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Medical Scientist: Dr. Lorenz Chua, Berlin Institute of Health @ Charité (BIH)

The Alliance4Rare research network not only invests in research programs, but also in urgently needed young scientists through clinician/medical scientist programs. Read more about Lorenz Chua/ Berlin Institute of Health and his work.

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Rare diseases affect children and adolescents in eight out of ten cases. Their participation in medical progress therefore depends crucially on dedicated pediatricians who are committed to the balancing act between bedside and laboratory. The Alliance4Rare research network initiated by the Eva Luise and Horst Köhler Foundation provides structured Clinician and Medical Scientist Programs (CS4RARE) to prepare researching paediatricians for this challenging task and to give them the necessary freedom for scientific work at a high level. The programs grant participants protected research periods in which they are released from clinical duties to advance scientific projects on rare diseases.

Dr. Chua, you are a Medical Scientist in the Alliance4Rare funding project “Biliary Atresia”, which is researching the rare liver disease biliary atresia. What made you choose the path of basic research?

I was already a very curious person as a child. As I grew older, this curiosity developed into a desire to understand how the human body works in both health and disease. Now, as a scientist, I can directly contribute to the understanding of the molecular basis of disease, touching more lives than I could have ever imagined.

Basic research is the foundation on which future drugs or interventions are built. How can we successfully tackle rare and complex diseases if we don’t understand things at the molecular and cellular level? Therefore, I believe it is important to investigate things at this level using unbiased and high-throughput techniques such as high-resolution transcriptomic profiling (i.e. single-cell transcriptomics and spatial transcriptomics).

What are you currently working on and what would you like to achieve?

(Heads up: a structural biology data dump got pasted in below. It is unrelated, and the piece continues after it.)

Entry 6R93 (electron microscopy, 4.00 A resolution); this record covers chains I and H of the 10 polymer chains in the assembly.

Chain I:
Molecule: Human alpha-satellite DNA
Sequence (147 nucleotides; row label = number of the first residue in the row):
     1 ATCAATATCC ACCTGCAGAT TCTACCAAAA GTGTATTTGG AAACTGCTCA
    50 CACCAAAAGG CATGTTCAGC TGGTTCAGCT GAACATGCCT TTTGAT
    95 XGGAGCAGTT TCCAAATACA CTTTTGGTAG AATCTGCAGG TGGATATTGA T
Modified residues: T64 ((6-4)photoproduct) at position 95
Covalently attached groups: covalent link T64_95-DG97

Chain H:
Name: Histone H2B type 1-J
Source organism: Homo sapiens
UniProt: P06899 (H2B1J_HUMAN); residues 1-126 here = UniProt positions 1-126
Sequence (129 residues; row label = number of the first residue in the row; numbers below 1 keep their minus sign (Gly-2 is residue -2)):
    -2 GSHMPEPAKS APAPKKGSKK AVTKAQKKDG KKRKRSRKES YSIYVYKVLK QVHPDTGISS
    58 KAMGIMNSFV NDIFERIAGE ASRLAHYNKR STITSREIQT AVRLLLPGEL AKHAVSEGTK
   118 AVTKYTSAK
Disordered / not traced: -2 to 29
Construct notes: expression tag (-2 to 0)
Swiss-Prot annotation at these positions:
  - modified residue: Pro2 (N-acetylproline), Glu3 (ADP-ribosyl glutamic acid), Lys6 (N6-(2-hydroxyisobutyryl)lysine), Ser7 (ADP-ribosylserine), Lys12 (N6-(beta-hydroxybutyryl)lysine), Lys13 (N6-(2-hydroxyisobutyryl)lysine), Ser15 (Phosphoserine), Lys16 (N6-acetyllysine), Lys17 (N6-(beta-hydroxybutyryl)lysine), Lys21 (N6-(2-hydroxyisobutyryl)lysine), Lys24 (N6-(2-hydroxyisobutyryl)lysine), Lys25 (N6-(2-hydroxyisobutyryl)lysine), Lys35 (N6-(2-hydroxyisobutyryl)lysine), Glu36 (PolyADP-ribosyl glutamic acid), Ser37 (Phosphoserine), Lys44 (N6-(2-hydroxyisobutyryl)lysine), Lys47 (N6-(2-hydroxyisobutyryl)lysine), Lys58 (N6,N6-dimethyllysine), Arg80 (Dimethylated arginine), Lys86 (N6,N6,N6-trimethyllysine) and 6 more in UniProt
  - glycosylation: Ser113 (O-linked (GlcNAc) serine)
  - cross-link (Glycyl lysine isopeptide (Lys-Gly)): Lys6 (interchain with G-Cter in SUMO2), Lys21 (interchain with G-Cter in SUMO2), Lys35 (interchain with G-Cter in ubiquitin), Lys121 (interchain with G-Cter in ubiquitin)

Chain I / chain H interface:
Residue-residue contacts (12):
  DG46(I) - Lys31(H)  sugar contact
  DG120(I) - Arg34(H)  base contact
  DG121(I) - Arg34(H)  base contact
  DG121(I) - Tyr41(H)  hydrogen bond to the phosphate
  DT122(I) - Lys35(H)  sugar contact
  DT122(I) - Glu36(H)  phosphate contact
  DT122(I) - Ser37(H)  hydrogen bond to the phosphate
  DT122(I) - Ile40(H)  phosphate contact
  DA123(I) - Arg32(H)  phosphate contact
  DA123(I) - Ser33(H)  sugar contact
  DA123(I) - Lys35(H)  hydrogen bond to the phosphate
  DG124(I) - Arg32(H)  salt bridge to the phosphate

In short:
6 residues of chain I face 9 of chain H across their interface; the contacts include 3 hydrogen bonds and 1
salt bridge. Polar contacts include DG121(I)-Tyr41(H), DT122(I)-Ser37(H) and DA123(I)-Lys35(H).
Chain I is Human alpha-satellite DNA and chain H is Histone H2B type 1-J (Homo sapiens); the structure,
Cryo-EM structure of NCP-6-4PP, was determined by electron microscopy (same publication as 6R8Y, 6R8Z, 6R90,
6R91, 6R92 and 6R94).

My research focuses on the study of inflammatory and fibrotic diseases at the molecular and cellular level using single cell and spatial transcriptome techniques. In the past, I have worked intensively on the pathology of COVID-19 and IPF (idiopathic pulmonary fibrosis). These experiences have taught me how certain cell types can have devastating effects on the human body when they go awry.

My vision for the biliary atresia project is to find out which cell types are key to the disease and its severity, and to identify their signatures which can hopefully be targeted in the future. Only by studying biliary atresia on such a scale can we hope to identify new targets with high translational value.

What does Alliance4Rare mean for you and what opportunities does the funding give you that you wouldn’t have otherwise?

The Alliance4Rare program is a unique program that deals specifically with rare and complex diseases. Normally one hears the argument that diseases that affect the majority of the population should be studied because of their high medical and economic burden. This would mean that rarer diseases such as biliary atresia are overlooked and under-researched. That is not the way it should be, as everyone deserves a chance to live a normal and happy life. With this program, researchers like I can hope to give these people a better future.

Dr. Robert Lorenz Chua received his PhD from the Berlin Institute of Health (BIH) at Charité and Freie Universität Berlin, where he studied inflammatory and fibrotic diseases of the lung using single-cell transcriptomics (Prof. Dr. Christian Conrad and Prof. Dr. Roland Eils). At the interface of computational and experimental research, he hopes to answer complex questions by using both wet and dry lab techniques to study similarly complex diseases such as biliary atresia.

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